Good sleep helps set kids up for success in school: UBC expert

With back to school just a few weeks away, parents are looking to get their children back into more regular sleep schedules to ensure they’re ready for the start of classes.

Child sleeping

Credit: Premnath Thirumalaisamy/Flickr

With back to school just a few weeks away, parents are looking to get their children back into more regular sleep schedules to ensure they’re ready for the start of classes. In this Q&A, UBC nursing professor and sleep expert Wendy Hall shares a few tips for getting kids back on track for the school year.

When should kids start going to bed earlier?

Bedtimes should be shifted gradually starting in mid-August. Parents should encourage their kids to go to bed 10 or 15 minutes earlier and wake up about 10 minutes earlier as well. This helps to manage the circadian shift to where children were before the summer, instead of doing it all in one fell swoop. Trying to move bedtime by 30 minutes or an hour just makes children who are used to having a much later bedtime more anxious or resistant to going to bed.

Wendy Hall
Wendy Hall

If parents have left it quite late before children go back to school, they can try and diminish pre-bedtime activities that may interfere with sleep like screen time, vigorous physical exercise or caffeine. For younger kids, they can reestablish prior bedtime routines like brushing teeth or reading a story. For teenagers, parents can set a bedtime and try as much as they can to make their teenagers adhere to it.

How are summer sleep routines different from school sleep routines?

Sleep schedules often change in the summer due to leisure activities or just being able to stay up or out later, thanks to longer daylight hours. Parents may maintain some sort of sleep routine like reading a story with their kids before bedtime, but the timing of it is all over the place. Bedtime and wakeup time both get shifted later.

Why is it important to reestablish sleep routines?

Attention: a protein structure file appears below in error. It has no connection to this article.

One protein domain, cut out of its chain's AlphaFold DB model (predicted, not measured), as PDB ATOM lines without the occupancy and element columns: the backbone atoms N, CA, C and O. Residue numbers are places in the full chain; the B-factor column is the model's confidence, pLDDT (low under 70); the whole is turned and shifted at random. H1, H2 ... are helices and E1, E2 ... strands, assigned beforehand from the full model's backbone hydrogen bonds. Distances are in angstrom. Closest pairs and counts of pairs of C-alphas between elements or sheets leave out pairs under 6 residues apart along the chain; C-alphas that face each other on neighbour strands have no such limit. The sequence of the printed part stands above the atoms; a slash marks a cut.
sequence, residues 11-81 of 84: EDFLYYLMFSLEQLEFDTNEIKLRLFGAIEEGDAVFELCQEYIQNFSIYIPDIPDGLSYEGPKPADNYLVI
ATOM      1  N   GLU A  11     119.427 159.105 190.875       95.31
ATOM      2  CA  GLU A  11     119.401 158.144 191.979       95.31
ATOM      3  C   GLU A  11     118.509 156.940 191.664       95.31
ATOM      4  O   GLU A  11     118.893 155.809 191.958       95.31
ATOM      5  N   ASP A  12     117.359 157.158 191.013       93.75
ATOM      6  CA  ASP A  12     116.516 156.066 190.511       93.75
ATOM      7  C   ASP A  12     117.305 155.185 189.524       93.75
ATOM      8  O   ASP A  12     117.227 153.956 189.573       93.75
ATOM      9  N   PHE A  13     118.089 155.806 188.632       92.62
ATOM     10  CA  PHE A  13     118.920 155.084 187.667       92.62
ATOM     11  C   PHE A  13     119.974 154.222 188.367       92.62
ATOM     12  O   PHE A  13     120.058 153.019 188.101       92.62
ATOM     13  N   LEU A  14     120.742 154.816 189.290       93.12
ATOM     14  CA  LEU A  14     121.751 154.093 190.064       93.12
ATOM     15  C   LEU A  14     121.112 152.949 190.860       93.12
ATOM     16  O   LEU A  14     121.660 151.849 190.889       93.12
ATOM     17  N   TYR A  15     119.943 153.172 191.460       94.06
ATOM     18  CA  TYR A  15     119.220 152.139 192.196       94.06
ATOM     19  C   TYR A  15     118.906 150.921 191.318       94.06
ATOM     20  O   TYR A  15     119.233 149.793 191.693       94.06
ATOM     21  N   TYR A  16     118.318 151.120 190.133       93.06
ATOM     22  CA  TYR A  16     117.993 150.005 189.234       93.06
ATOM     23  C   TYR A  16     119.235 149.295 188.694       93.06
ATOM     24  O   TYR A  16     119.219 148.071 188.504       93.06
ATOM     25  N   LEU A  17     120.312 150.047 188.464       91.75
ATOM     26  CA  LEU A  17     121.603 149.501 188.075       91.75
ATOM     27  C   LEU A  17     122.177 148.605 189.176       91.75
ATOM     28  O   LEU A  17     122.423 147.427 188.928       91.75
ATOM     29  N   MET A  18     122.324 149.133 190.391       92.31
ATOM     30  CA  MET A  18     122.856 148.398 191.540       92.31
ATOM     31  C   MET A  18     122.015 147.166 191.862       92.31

These routines—any pre-bedtime activity that prepares children for bedtime—set them up for better sleep. If children aren’t getting the right amount of sleep, their attention span is reduced and their grades start to suffer. They can also be more inclined to act out or take risks.

The latest guidelines from the American Academy of Sleep Medicine recommend 12 to 16 hours of sleep in a 24-hour period for infants aged four to 12 months; 11 to 14 hours for toddlers; and 10 to 13 hours for preschoolers. School-aged children should get nine to 12 hours of sleep, and teenagers should get eight to 10.

How important is it to reduce screen time?

Screen time cuts into bedtime and negatively affects the quality of sleep. Unfortunately, children are getting exposed to electronics at a younger age. In one B.C. study, half the parents surveyed allowed their toddlers up to 30 minutes’ screen time per day. More kids are also self-reporting that they check their phones in the middle of night, when they’re supposed to be asleep.

Parents can have a “no screens” rule in the bedroom. The flip side of this is they should model this behaviour and refrain from keeping electronics in their own room as well.

Any other tips?

It would be good for parents to get to bed at a reasonable time themselves and establish their own bedtime routines. They can try to get their kids to embrace sleep instead of seeing it as a punishment. Good sleep can help them bring their best self forward as they go back to school.